BikeShare in San Francisco: $5,000 per bike?
Not all bike sharing systems are created equally.
We decided to analzed data collected by Priceonomics customer Spin, a bikesharing startup. So, we compiled a year’s worth of ride data (10/01/2015 to 09/30/2016) from six major cities: New York City; Washington, DC; Boston; Seattle; Chicago; and San Francisco.
San Francisco is often thought of as a bicycle mecca. But when it comes to bikesharing, so far the city lags far behind other successful systems...
In raw numbers, New York City’s Citi Bike system has the largest number of bikes in operation (a whopping 10,000). Seattle’s Pronto network (soon to be shuttered), at 500, has the least bikes of the cities we analyzed. Calculating per 1,000 capita, San Francisco’s Bay Area Bike Share (1,030 bikes), falls far behind comparable cities...
While DC boasts 6.4 stations per square mile, San Francisco clocks in at just 1.5. Save for Seattle (which has a much less ambitious bikesharing economy), San Francisco has the least amount of stations among the cities we looked at, with 70 spread across its 46.87 square miles...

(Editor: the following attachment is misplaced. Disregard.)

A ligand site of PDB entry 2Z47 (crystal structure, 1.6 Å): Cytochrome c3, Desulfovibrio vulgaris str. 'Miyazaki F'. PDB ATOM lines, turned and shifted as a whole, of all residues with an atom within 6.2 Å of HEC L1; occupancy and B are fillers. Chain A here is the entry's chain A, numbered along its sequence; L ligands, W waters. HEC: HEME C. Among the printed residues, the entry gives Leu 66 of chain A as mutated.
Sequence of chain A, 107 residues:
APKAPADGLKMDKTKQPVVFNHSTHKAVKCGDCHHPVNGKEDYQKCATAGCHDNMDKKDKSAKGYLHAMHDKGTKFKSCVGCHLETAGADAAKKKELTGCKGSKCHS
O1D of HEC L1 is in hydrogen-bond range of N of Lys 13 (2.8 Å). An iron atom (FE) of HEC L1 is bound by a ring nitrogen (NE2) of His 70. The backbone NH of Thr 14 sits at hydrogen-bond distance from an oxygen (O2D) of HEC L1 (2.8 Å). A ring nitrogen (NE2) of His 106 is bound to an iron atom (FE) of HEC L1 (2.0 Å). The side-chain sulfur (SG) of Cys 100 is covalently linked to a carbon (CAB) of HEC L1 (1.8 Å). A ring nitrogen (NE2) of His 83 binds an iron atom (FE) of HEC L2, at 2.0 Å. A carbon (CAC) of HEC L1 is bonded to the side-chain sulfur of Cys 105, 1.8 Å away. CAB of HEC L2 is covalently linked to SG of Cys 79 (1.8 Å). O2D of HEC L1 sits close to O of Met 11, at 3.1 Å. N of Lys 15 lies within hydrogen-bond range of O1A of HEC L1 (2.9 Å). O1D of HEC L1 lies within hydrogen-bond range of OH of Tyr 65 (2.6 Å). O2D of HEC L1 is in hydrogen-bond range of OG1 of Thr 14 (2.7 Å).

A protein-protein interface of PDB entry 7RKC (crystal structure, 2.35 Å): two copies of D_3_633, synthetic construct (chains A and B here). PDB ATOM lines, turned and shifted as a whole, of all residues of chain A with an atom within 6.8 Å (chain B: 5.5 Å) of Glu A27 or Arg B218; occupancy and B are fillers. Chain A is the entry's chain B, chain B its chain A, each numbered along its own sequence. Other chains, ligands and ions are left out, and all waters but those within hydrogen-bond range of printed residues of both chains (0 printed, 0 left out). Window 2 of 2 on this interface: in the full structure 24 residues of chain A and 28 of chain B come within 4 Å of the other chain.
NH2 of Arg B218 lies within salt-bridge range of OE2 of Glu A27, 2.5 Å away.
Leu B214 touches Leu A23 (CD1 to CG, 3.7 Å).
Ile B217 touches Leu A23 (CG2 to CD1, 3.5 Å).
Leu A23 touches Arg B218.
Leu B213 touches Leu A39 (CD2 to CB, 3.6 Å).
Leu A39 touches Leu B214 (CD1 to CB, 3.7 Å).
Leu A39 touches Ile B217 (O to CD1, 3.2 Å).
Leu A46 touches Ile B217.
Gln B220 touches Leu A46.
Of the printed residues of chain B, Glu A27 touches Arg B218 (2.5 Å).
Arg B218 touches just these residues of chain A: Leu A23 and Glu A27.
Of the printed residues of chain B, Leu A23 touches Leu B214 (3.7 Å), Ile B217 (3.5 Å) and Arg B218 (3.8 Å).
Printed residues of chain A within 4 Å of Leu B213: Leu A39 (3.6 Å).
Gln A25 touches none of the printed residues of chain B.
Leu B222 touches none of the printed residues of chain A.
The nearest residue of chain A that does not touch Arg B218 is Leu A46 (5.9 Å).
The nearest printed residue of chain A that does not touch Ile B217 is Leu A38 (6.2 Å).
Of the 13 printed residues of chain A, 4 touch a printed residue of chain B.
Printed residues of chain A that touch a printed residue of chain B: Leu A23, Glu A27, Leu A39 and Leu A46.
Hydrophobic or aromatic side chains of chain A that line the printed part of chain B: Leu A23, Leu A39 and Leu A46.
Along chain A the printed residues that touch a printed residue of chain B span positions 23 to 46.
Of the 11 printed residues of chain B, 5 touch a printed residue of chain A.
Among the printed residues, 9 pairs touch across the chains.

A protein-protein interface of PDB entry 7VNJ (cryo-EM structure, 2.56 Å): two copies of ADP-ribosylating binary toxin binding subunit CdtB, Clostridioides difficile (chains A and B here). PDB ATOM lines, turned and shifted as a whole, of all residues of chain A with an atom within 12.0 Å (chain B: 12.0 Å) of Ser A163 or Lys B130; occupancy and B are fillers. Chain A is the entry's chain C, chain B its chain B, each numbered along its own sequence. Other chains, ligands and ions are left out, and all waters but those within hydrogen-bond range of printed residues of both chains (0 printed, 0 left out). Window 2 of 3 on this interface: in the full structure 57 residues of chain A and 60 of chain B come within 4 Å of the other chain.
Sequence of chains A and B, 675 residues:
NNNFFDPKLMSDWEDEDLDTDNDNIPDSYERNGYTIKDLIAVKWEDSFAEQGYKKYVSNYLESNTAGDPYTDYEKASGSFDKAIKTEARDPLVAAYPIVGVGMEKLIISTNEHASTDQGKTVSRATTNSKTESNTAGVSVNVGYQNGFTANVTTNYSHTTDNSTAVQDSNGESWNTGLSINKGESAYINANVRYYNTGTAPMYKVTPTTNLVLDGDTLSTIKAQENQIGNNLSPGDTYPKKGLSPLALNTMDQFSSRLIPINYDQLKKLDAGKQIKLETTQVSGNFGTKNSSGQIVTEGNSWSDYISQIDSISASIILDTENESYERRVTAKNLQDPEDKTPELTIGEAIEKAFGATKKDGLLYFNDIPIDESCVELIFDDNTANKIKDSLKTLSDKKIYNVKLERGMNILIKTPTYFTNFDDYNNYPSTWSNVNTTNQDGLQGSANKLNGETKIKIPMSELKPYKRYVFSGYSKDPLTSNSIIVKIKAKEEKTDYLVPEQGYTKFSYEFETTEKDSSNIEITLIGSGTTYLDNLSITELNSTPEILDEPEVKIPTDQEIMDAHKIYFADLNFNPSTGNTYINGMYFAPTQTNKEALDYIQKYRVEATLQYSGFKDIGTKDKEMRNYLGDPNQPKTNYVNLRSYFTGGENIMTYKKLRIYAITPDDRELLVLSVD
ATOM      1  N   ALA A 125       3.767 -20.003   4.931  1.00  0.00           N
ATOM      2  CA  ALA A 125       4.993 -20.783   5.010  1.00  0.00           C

San Francisco’s showing is comparatively poor: each of the city’s 1,030 bikes sees less than one ride per day, on average...
San Francisco’s Bay Area Bike Share ranks last here — and not by a close margin. At less than 10.5 minutes per ride, it falls 7.5 minutes behind the next closest system, New York’s Citi Bike.
Part of this could be due to the city’s size — it’s the smallest on the list — but there seems to be little correlation between a city’s size and how long each ride is: Boston, at 89.6 square miles, is far smaller than New York City (304), or Chicago (234), yet handily outranks both.
Lastly, an analysis of San Francisco’s most popular station by the hour of the day reveals very few overall rides — even at peak hours.
During morning rush hour (9 AM), the most popular station (San Francisco Caltrain, at 4th and King) only sees a peak of 25 pick-ups. At peak afternoon commute time (6 PM), the same station sees even less drop-offs — about 22, on average.
Despite the costing the city $5,000 per bike, San Francisco’s system currently lags other cities in this analysis. There is, however, a strong case to be made for building out a robust bikesharing system not just in San Francisco, but in every major US city. Such systems boost the local economy, reduce congestion, improve air quality and public health, and complement pre-existing forms of transportation.
How "strong" a case can be made for bike sharing projects depends on how much they cost. $5,000 per bike seems pretty steep. Still would like to know what this program costs city taxpayers. (See Bikeshare failures.)
Labels: Bay Area Bike Share